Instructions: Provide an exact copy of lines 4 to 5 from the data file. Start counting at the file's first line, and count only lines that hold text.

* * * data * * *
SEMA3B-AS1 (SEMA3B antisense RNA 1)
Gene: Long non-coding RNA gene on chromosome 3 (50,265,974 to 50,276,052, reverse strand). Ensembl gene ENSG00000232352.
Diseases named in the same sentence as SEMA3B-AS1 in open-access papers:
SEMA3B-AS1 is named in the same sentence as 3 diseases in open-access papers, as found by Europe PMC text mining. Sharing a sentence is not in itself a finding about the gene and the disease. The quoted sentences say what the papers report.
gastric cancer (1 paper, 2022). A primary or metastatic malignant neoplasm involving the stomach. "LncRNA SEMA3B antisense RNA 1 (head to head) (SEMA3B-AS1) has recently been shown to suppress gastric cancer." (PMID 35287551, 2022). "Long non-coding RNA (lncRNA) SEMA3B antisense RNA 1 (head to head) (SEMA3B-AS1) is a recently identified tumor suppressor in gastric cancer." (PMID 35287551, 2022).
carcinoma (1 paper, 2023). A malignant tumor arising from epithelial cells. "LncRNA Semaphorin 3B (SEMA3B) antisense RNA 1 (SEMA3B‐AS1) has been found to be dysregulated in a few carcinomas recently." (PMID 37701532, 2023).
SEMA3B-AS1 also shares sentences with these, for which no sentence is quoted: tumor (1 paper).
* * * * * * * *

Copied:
SEMA3B-AS1 is named in the same sentence as 3 diseases in open-access papers, as found by Europe PMC text mining. Sharing a sentence is not in itself a finding about the gene and the disease. The quoted sentences say what the papers report.
gastric cancer (1 paper, 2022). A primary or metastatic malignant neoplasm involving the stomach. "LncRNA SEMA3B antisense RNA 1 (head to head) (SEMA3B-AS1) has recently been shown to suppress gastric cancer." (PMID 35287551, 2022). "Long non-coding RNA (lncRNA) SEMA3B antisense RNA 1 (head to head) (SEMA3B-AS1) is a recently identified tumor suppressor in gastric cancer." (PMID 35287551, 2022).